The pandemic changed the European real estate scenario, starting by paralysing businesses and, later, changing strategies. European commercial and housing real estate investment felt those effects: the numbers at the end of the year pointed towards around 250 billion euro invested, compared to the 300 billion euro in 2019. Another change generated by the pandemic were «the investors’ strategies concerning the different segments», remarked Savills in its latest report on investment in Europe.
The changes were also reflected on the share each segment represented for the whole yearly investment, pointed out the consultant. On the one hand, offices saw their share drop to 34% (-6% than last year) and, on the other hand, retail increased to 15% (+2%), multifamily also increased to 17% (+5%) and logistics to 13% (+1%). Following these results, there were adjustments to average yields in Europe, mainly for retail and logistics.
Prime office yields remained stable
In general, CDB prime office yields remained stable between the first and third quarters of 2020. For the whole of Europe, this indicator stabilised at 3.6%, decreasing only 1bps.
According to Savills’ data, Portugal and Spain also enjoyed this stability, since the yields for this segment remained at 4% in Lisbon, 3.25% in Madrid and 3.75% in Barcelona.
Despite the segment’s current stability in Portugal, Paulo Silva, Head of Country at Savills Portugal, alerted that «during the worst of the 2nd pandemic, we may witness, in the coming months, a greater pressure to adjust prices and yield expectancy in certain segments, such as offices and retail, which will certainly be adjusted when we overcome the current setbacks».
Although the general pattern points towards resilience within the segment, there are European cities which saw its yields in the market decrease, such as Oslo (-40 bps), Milan (-25 bps), Paris CBD (-15 bps), Stuttgart (-10 bps) and Hamburg (-10 bps) – and others expanding their values, such as Warsaw (+40 bps), Manchester (+25 bps), La-Defense (+25 bps) and Helsinki (+10 bps).
This can be explained by, on the one hand, «a divergence in yield movement between core and non-core markets» and on the other hand, «investors are demonstrating additional caution due to the heightened financing, occupational and liquidity risks across non-core locations».
Logistics «keeps shining»
The consultant further revealed on its report that «the European logistic segment keeps shining in times of adversity when the average prime yields decreased 7 p.b. to 4.84% during the last semester».
Whereas Spain underwent one of the largest compressions in Europe – with the prime logistic yield going for 4.55% during 2020’s first quarter to 4.85% during the last –, in Portugal this indicator remained unchanged at 6.25%.
Amongst the largest compressions were also the Czech Republic (-25 bps to 4.25%), Germany (-20 bps to 3.5%), Norway (-30 bps to 4.25%) and the Netherlands (-15 bps to 4.10%). On the other hand, the European market also witnessed yield increases: «Finland prime logistics moved out 10 bps, in line with the trend observed in the offices' sector», it can be read in the report.
Concerning these logistic yields’ behaviour, Savills wrote that the «banks’ willingness to lend to prime logistics schemes is continuing to support values, and structural changes supported by rising e-commerce penetration during Europe’s second wave of coronavirus is supporting capital value growth. Buyers also favour the demographic argument with further urbanisation forecast across Europe’s key cities over the next 10 years and rising online sales», it added.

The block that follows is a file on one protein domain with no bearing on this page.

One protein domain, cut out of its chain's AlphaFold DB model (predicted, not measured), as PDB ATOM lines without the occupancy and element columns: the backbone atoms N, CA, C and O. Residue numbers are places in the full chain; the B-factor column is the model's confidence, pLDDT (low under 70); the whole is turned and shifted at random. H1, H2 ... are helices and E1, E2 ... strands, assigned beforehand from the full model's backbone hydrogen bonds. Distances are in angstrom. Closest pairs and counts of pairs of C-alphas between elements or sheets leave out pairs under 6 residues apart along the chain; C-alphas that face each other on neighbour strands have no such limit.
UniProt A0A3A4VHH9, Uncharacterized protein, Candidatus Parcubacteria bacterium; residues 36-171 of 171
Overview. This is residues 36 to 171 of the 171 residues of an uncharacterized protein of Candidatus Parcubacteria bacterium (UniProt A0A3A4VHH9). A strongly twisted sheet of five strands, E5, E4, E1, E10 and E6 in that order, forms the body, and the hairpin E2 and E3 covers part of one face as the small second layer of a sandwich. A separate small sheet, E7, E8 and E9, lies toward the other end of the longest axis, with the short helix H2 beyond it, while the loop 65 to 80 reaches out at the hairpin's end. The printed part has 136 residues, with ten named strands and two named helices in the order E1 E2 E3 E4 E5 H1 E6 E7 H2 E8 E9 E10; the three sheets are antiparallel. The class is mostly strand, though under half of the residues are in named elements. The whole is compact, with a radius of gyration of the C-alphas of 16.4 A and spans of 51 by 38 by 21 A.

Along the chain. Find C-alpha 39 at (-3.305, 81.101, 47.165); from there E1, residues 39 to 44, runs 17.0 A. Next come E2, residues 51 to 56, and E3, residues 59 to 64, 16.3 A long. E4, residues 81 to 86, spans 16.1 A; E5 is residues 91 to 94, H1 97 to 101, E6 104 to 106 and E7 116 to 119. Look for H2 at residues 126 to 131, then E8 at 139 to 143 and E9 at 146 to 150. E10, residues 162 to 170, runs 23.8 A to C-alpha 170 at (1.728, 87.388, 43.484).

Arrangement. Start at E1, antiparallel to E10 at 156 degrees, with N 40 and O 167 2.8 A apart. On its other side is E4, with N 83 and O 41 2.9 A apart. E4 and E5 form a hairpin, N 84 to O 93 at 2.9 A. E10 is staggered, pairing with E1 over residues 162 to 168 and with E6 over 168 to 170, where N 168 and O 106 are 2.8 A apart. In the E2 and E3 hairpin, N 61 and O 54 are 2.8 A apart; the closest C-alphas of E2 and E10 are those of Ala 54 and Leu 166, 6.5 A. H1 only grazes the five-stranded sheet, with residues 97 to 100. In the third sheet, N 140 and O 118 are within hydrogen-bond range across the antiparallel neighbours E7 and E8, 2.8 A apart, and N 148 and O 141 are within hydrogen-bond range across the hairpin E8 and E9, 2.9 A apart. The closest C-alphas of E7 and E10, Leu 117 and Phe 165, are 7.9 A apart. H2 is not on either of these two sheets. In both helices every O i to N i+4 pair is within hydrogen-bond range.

Retail yields increase of 15 bps in Europe
The negative effects of the pandemic were particularly felt within the retail segment, which as a result had its yields increasing. The data from Savills showed that shopping centres were even more affected than high street retail. Whereas shopping centres saw their average yields expand 27 bps and reaching 5.25%, high street retail saw this indicator increase 15bps to 3.48%.
Both retail segments suffered this type of impact in Lisbon and Madrid, at 25 bps. The data also showed that the shopping centres’ yield for the third quarter of 2020 in Lisbon was set at 5% and that of HS retail at 4%. In Madrid, it was set at 5% for shopping centres and 3.5% for HS retail.
Unlike what happened in other segments, the two retail segments analysed showed no exceptions, which means that within the analysed cities there were only yield increases or stabilisations, with not a single case of compression.
The largest yield increases in terms of high street retail were Amsterdam (+25 bps to 3.75%), Dublin (+50 bps to 4.25%), Helsinki (+50 bps to 5.00%), Lisbon (+25 bps to 4.00%), Milan (+25 bps to 3.25%), Oslo (+15 bps to 4.55%) and Paris (+50 bps to 3.00%). German high street yields have remained stable during this period, in line with London Bond Street.
In terms of the shopping centres’ segment, the highlights went to the German top 7 markets having moved out by 70 bps over the last six months to 5.00%, comparable with London’s outward movement to 6.75%. The more modest outward movement has been observed in Dublin (+50 bps to 5.5%), Helsinki (+45 bps to 4.8%), Lisbon (+25 bps to 5.00%), Madrid (+25 bps to 5.00%), Milan (+15 bps to 5.4%), Oslo (+15 bps to 5.15%) and Paris (+25 bps to 5.00%). CEE markets, Warsaw and Prague both remained stable, given lower online retail penetration levels and more reliance on shopping centres for retail.